Second, in early 2018 about 2,000 asylum seekers arrived in Agadez – most of whom were Sudanese and self-evacuating from Libya. They sought relative security, but were also influenced by misinformation stating an asylum application in Niger would quickly lead to resettlement in Europe.
Political and social hostility towards the newcomers cumulated in the refoulement of 135 Sudanese asylum seekers back to Libya in May 2018. Today, ‘self-evacuees’ are among those hosted in a camp outside Agadez. Lengthy procedures and dire conditions in this desert camp resulted in some people leaving, even though this meant returning to Libya.
The tensions over implementation of the emergency transit mechanism in Niger might be the reason why first, resettlement is officially not the priority solution for evacuees anymore, and second, far-away Rwanda is an attractive partner for the scheme – decreasing the likelihood of the arrivals of self-evacuees.
The political context in which the scheme was agreed on suggests that different political calculations are at play. In view of the absence of political will to solve the humanitarian crisis that refugees and migrants face in Libya, the shifting resettlement focus in the scheme allows European actors to keep arrivals of refugees to a minimum while maintaining their humanitarian face. Meanwhile, for Rwanda, cooperation on migration might be used as a bargaining chip.
Rwanda is not new to gain politically from hosting refugees. The country has previously accepted ‘voluntary’ returns from Israel of primarily Eritrean and Sudanese refugees (who faced the alternative of imprisonment, repeatedly challenged through the Israeli courts).
While Rwanda (much like Uganda) has denied any deals with Israel, including payments for each refugee, weapons, military training and development aid, rumours persist. After widespread protest however, the Rwandan government has retreated from the policy, although an Israeli embassy was opened earlier this year.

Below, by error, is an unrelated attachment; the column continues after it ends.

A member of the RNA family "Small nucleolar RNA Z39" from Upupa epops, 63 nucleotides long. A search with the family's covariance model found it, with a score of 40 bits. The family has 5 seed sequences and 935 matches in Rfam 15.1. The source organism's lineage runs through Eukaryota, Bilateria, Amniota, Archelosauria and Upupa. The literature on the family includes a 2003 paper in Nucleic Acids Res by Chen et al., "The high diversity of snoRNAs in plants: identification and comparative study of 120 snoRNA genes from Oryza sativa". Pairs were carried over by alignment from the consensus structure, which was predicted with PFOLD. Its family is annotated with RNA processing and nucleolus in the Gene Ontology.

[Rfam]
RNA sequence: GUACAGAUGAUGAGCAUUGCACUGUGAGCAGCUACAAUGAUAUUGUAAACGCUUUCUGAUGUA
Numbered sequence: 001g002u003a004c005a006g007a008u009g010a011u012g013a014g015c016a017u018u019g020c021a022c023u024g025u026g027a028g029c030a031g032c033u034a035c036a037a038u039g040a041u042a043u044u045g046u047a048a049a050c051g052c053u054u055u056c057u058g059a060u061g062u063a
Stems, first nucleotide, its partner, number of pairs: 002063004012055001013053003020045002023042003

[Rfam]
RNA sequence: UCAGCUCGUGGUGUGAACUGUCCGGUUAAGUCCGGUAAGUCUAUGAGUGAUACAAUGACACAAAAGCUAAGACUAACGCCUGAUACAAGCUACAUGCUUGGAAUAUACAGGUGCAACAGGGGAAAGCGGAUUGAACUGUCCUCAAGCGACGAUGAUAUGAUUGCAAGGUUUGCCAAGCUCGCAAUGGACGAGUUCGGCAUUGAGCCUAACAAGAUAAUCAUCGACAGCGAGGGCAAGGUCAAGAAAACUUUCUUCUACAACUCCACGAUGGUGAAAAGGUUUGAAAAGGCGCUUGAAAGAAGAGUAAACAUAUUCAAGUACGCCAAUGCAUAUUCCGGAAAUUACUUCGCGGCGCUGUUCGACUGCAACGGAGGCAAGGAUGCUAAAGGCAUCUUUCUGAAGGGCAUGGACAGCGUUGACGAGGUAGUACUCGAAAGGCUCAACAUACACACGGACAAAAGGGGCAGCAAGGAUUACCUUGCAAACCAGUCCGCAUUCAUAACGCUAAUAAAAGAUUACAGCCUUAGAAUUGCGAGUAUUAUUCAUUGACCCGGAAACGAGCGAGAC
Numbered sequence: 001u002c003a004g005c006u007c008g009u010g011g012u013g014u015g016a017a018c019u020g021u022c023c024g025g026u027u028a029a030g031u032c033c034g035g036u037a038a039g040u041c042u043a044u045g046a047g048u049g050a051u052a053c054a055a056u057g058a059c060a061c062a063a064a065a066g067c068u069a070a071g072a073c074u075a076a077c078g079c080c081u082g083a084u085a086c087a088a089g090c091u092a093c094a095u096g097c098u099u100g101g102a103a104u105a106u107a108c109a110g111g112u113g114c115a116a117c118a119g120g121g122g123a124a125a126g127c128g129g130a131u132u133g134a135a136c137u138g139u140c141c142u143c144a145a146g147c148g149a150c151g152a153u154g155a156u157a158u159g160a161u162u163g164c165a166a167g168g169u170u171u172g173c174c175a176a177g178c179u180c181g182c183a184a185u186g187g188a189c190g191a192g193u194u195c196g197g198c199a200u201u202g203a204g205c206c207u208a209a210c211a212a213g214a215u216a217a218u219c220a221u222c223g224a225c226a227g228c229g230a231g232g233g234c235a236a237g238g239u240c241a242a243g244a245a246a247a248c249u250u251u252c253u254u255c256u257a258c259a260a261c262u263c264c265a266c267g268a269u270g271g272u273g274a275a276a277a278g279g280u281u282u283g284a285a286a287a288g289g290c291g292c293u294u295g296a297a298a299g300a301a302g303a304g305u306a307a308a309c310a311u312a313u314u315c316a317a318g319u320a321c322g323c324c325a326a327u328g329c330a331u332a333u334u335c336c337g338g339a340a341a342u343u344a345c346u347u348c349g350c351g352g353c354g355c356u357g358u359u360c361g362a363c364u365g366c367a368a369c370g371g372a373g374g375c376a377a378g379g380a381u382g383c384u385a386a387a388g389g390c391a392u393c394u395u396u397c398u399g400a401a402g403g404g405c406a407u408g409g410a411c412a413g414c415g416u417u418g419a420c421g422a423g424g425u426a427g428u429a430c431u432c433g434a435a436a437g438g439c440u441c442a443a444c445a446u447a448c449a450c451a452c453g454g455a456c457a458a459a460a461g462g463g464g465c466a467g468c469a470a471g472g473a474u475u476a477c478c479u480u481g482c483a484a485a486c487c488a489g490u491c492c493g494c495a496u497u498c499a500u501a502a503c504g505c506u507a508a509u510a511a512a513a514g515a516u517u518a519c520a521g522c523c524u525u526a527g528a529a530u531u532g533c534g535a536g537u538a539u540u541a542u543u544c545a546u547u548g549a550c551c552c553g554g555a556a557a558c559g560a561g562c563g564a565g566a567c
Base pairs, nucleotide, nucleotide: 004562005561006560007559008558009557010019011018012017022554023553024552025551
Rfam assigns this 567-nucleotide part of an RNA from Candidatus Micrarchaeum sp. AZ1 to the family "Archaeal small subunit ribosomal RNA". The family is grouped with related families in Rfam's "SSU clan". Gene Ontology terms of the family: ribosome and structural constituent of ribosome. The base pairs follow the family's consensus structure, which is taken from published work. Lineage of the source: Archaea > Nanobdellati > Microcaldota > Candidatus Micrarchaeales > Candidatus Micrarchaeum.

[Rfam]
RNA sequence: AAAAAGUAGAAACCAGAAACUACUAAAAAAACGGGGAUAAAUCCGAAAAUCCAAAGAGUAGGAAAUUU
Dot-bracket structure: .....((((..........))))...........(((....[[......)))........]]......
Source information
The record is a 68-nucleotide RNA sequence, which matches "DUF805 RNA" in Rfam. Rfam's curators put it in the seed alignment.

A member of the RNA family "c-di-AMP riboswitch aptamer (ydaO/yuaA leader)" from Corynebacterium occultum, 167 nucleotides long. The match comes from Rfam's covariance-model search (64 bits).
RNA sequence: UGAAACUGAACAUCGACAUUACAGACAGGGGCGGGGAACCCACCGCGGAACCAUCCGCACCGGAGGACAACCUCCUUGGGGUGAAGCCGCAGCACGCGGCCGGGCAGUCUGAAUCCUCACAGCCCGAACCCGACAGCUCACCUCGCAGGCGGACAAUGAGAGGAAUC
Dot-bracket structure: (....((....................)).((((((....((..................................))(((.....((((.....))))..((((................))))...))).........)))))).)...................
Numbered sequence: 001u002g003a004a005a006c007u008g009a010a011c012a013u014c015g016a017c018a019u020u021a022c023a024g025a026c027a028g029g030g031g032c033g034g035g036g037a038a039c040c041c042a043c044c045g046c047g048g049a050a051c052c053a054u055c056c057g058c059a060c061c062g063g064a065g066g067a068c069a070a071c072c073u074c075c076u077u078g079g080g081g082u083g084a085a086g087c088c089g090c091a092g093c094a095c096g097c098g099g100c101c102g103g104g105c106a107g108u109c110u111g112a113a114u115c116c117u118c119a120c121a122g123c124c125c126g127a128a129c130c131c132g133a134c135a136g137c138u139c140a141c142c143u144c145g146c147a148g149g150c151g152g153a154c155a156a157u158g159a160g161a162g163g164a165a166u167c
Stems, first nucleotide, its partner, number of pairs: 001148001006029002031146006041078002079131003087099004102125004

While Rwanda is keen to portray the humanitarian motivations behind the evacuation schemes, refugees have also faced challenges in the country. After protests broke out in the Kiziba refugee camp last year following UNHCR funding cuts and dire conditions, they were violently quashed by Rwandan police forces, resulting in the death of at least ten refugees.
It remains to be seen whether the emergency transit mechanism in Rwanda is a first step towards external processing of asylum claims, as envisaged by the European Commission’s controversial proposal to set up regional disembarkation platforms. For now, the apparent absence of resettlement concessions marks a deviation from former evacuation schemes and UNHCR guidelines, and its political and legal ramifications must be followed closely.
Correction: An earlier version of this blog post stated that on 10 October, 123 refugees were evacuated from Libya to Niger. Niger should have been Rwanda.
Leonie Jegen is a researcher at the Arnold Bergstraesser Institute, where she works on migration governance in Senegal and Niger.
Franzisca Zanker is senior research fellow and head of the Patterns of (Forced) Migration cluster at the Arnold Bergstraesser Institute.
The views are those of the authors and not necessarily those of ECDPM.
Photo courtesy of DFID – UK Department for International Development via Flickr.
While the tripartite agreement on the Rwanda ETM may have hinted at a departure from RST, the actual case processing stats for evacuated refugees from Libya to Rwanda indicates that most have already been assessed and either departed for 3rd country resettlement or awaiting departures/submitted to resettlement countries for possible RST. Further, details of any local integration or voluntary returns of evacuees to Rwanda is unavailable.
It's always stunning how european "researchers" find ways to give irrelevant views on Africa, including weak sources to prove their point.